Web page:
Alongside Sunak’s latest costly measures, Investec has warned households could be on the hook for £3.2bn, from the on-boarding costs involved in the supplier of last resort process with 26 energy firms ceasing to trade since last September.
Many energy firms have simply been unable to pass a five-fold hike in wholesale costs and record power prices to consumers, while Octopus Energy has revealed that taking on a new customer has resulted in a £700 loss for suppliers during the crisis.
Meanwhile, Bulb Energy (Bulb) fell into special administration last November, and has remained on life-support over winter, being sustained with regular transfusions of public money – with estimates the taxpayer bill could reach £1.8bn.
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This would make it the biggest state bailout since RBS in 2008.
Following its fall from grace Bulb revealed soaring wholesale prices meant it cost them £4 per therm to buy energy, but the price cap was limiting what it could charge consumers to 70p per therm – a fundamentally unsustainable model for businesses, regardless of any questions over Bulb’s financial management.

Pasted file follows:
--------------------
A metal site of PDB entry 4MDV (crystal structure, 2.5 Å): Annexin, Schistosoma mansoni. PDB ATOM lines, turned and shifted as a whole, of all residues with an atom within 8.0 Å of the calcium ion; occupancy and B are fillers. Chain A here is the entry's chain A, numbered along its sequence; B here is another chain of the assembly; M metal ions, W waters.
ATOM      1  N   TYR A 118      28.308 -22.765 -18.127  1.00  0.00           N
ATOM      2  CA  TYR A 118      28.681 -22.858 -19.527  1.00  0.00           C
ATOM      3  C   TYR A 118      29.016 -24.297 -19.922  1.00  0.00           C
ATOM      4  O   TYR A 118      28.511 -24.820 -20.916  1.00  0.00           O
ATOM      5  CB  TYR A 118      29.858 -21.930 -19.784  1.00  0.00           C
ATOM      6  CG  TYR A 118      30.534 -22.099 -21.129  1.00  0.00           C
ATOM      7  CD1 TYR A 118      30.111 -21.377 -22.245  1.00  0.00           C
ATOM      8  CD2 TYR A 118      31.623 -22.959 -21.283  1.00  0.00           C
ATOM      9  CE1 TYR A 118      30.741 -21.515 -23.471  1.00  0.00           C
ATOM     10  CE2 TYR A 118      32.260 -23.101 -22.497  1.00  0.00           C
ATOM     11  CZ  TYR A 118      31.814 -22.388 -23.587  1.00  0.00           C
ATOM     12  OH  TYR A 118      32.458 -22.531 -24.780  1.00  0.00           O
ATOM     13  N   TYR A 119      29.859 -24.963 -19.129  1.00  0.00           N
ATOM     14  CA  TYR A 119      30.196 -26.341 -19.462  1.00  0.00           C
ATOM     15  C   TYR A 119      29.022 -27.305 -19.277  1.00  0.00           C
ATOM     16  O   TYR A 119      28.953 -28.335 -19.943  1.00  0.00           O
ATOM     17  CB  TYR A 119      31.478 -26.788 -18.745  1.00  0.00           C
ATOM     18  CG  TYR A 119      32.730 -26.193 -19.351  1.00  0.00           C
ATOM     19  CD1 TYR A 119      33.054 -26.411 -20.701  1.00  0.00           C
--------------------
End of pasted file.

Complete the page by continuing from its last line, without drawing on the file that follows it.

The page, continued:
Commenting on the mechanism, Dr Craig Lowrey, senior consultant at Cornwall Insight said: “The cap was never meant to be a permanent solution and today has shown that rather than protecting customers, the impact in the wholesale market over the last 12 months was simply deferred, leading to this significant increase announced today.”
Scottish Power CEO Keith Anderson has also called for the price cap to be reformed in recent months, while John Penrose – the MP who first proposed the cap in the House of Commons – no longer considers it fit for purpose.
Speaking to City A.M. earlier this month, Utilita Energy founder Bill Bullen stressed the need to accept that rising costs in energy bills can’t be mitigated by sweeping measures.
While he felt dealing with Ofgem has been a “revelation” since Brearley’s arrival, with the chief executive open to questions and scrutiny, he also raised questions over the regulator’s experience.
In particular, he criticised the regulator’s initial reaction to the current crisis.
He explained: “There is possibly a bit of naivety in Ofgem. They have all gone up a very steep learning curve. So, while I would really celebrate Jonathan Brearley’s attempts at engaging in this massive change in circumstances, and we have not seen energy prices rise like this in my lifetime, I would also point out that with the October price cap, they were still cutting supply margins. Despite the fact all the suppliers were underwater.”
Industry leaders fear that high gas prices could be baked into the market, with increased wholesale costs a fact of life at least in the medium term.
Emma Pinchbeck, chief executive of trade body, Energy UK, has already warned of a further price hike this October, when household bills could soar over the £2,000 milestone for the first time.
Which raises the fundamental question: what is the point of the price cap if it can’t keep down the costs of energy?